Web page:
Our Movie Of The Week this week is Clueless, Amy Heckerling’s loose rewrite of the novel Emma, which transports Jane Austen’s 1815 tale of manners and matchmaking to a Beverly Hills high school circa 1995. It’s an inventive spin on its source material, but Heckerling’s not the only filmmaker who’s turned to classic literature to inspire their modern movies. Here are five more films that use English class staples as the foundation for very different kinds of stories.
I Walked With A Zombie (1943)
From Charlotte Bronte’s Jane Eyre
Directed by Jacques Torneur
The sensationalistic title of I Walked With A Zombie was reportedly imposed on producer Val Lewton by his bosses at RKO, and doesn’t really reflect a movie that’s more a moody drama about a nurse who becomes involved in the private life of her employer when she takes a job in Haiti. Lewton’s plan was to make a movie that combined some of the plot elements of Jane Eyre—in particular the idea of a servant drawing closer to her master—with some of the novel’s social criticism, channeled through the history of slavery and voodoo in Haiti. The result is a gothic romance that underlines the “gothic.”
My Own Private Idaho (1991)
From William Shakespeare’s Henry IV and Henry V
Directed by Gus Van Sant
Gus Van Sant’s arthouse hit Drugstore Cowboy gave him enough Hollywood clout to make one of his pet projects: a film about street hustlers that he’d been developing off and on since the 1970s. Van Sant took a handful of stories he’d been working on, combined the best parts of them into a road trip story about two low-rent gigolos (played by River Phoenix and Keanu Reeves), and then gave the film a hook by peppering it with Shakespearean language and basing the central relationships on the characters of Falstaff, Prince Hal, and Hal’s courtly circle, from the the two Henry IV plays and Henry V. The conceptual overlay paid off for Van Sant, who not only got his movie made, but found a focus for multiple ideas that he’d been kicking around for decades.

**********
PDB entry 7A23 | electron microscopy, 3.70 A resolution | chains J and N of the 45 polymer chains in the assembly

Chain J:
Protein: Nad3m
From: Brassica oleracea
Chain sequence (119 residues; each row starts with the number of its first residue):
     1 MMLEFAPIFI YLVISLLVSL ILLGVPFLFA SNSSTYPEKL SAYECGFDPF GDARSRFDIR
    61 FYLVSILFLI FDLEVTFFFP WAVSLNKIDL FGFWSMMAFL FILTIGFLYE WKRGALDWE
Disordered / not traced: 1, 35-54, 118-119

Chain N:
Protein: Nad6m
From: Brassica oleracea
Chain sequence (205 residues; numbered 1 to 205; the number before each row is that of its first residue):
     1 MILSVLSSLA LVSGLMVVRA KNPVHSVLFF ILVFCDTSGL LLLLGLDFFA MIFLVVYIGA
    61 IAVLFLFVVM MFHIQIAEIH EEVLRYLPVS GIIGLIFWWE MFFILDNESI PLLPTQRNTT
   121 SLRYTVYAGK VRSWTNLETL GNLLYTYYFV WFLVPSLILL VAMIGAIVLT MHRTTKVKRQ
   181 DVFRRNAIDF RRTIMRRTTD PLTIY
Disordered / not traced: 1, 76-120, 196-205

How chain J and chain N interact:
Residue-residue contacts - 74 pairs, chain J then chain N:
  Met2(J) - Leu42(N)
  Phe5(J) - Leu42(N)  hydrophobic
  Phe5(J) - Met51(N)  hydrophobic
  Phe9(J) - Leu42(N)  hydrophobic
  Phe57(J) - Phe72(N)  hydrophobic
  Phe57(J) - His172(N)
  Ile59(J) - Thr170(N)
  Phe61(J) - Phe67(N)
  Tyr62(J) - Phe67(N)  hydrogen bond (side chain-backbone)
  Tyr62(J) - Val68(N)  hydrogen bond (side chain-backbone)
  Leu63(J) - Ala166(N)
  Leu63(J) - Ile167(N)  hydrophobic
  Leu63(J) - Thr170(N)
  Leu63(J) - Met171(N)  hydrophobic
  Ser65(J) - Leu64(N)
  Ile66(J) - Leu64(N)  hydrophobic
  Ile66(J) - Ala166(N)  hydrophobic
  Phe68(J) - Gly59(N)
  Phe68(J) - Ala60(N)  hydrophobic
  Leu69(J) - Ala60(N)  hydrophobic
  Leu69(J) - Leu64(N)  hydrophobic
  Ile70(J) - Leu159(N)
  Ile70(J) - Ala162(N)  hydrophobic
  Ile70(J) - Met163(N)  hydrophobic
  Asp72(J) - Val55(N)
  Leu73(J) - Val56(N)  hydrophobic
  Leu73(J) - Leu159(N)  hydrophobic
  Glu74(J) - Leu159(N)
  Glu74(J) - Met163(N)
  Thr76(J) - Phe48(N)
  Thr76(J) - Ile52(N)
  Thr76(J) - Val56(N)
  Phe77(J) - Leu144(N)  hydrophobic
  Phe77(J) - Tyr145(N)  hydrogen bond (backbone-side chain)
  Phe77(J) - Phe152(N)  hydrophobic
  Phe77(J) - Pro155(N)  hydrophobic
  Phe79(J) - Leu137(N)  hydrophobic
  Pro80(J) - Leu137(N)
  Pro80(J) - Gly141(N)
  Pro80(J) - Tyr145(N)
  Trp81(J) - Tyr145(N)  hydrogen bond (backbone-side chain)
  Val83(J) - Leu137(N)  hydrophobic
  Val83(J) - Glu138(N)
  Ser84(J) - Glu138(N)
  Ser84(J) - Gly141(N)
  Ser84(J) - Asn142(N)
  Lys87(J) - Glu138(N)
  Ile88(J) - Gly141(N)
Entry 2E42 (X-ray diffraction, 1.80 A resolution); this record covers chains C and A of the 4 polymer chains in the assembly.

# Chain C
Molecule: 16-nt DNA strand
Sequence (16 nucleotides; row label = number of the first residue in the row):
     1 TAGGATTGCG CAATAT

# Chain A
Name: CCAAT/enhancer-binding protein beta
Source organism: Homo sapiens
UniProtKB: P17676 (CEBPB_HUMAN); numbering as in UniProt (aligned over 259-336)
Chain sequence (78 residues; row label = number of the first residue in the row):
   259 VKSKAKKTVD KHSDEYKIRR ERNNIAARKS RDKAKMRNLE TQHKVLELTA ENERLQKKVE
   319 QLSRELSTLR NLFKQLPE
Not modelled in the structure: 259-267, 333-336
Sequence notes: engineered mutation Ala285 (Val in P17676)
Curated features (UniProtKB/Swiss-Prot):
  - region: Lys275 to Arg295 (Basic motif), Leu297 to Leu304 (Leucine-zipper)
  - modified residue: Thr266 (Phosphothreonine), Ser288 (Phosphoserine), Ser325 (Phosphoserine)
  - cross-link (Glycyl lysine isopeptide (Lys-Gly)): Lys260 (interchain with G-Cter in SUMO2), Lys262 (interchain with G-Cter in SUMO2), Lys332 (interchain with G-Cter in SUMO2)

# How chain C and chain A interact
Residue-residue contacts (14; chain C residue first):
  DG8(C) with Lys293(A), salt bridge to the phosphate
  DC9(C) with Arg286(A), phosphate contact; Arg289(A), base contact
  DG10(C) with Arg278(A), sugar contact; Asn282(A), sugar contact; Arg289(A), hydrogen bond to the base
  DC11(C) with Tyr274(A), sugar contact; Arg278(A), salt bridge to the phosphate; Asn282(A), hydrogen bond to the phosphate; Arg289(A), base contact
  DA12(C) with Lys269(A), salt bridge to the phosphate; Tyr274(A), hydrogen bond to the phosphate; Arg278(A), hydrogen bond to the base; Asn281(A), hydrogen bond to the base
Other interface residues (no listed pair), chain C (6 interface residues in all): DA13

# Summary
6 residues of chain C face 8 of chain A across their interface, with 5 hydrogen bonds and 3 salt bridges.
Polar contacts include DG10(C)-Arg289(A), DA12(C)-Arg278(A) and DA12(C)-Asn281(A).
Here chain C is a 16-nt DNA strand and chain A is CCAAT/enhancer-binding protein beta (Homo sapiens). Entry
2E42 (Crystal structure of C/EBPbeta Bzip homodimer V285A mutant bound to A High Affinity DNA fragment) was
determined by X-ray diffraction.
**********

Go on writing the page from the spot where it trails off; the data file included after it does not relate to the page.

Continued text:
A Simple Twist Of Fate (1994)
From George Eliot’s Silas Marner
Directed by Gillies MacKinnon
As an actor, Steve Martin has often taken jobs that don’t seem especially challenging to someone of his talent. As a screenwriter, Martin regularly pushes himself, bringing his interests in art, music, and literature to bear on films that are more nuanced than his broad comedies. In Martin’s script for Roxanne, he turned the tale of Cyrano de Bergerac into a contemporary romantic comedy, and in the mostly forgotten 1994 film A Simple Twist Of Fate, he recasts George Eliot’s moralist novel Silas Marner into the story of a middle-aged loner whose life is transformed by the arrival of an orphan girl. The mix of family-friendly hijinks and Victorian melodrama isn’t a smooth one—which is probably why the movie tanked—but A Simple Twist Of Fate is a daring experiment, and true to Martin’s sensibility.
Tamara Drewe (2010)
From Thomas Hardy’s Far From The Madding Crowd
Directed by Stephen Frears
Based on a Posy Simmonds graphic novel, Tamara Drewe stars Gemma Arterton as a flippant journalist whose arrival at her late mother’s country estate flummoxes a lovestruck local farmhand, as well as the occupants of a nearby writers’ retreat—including one Thomas Hardy expert who should realize how much this scenario resembles Far From The Madding Crowd. What’s especially clever about Tamara Drewe is how closely it holds to the “unfortunate misunderstandings” plotting of Hardy, while also updating the story for an era of gossip rags and rock ‘n’ roll. It’s a peek at contemporary English living that reveals both how much and how little has changed over the centuries.
Easy A (2010)
From Nathaniel Hawthorne’s The Scarlet Letter
Directed by Will Gluck
Technically, the racy (but still PG-13) high school comedy Easy A is more inspired by The Scarlet Letter than an adaptation, since the only real connection between the movie and the book is when the heroine Olive (played by Emma Stone) sews an “A” onto her clothes, using her class’ Hawthorne assignment as a way to own the bad reputation she’s developing. But Easy A pairs well with Clueless, as another sharp, well-acted teen movie that’s keenly aware of the moral quandaries that preoccupy young people from generation to generation.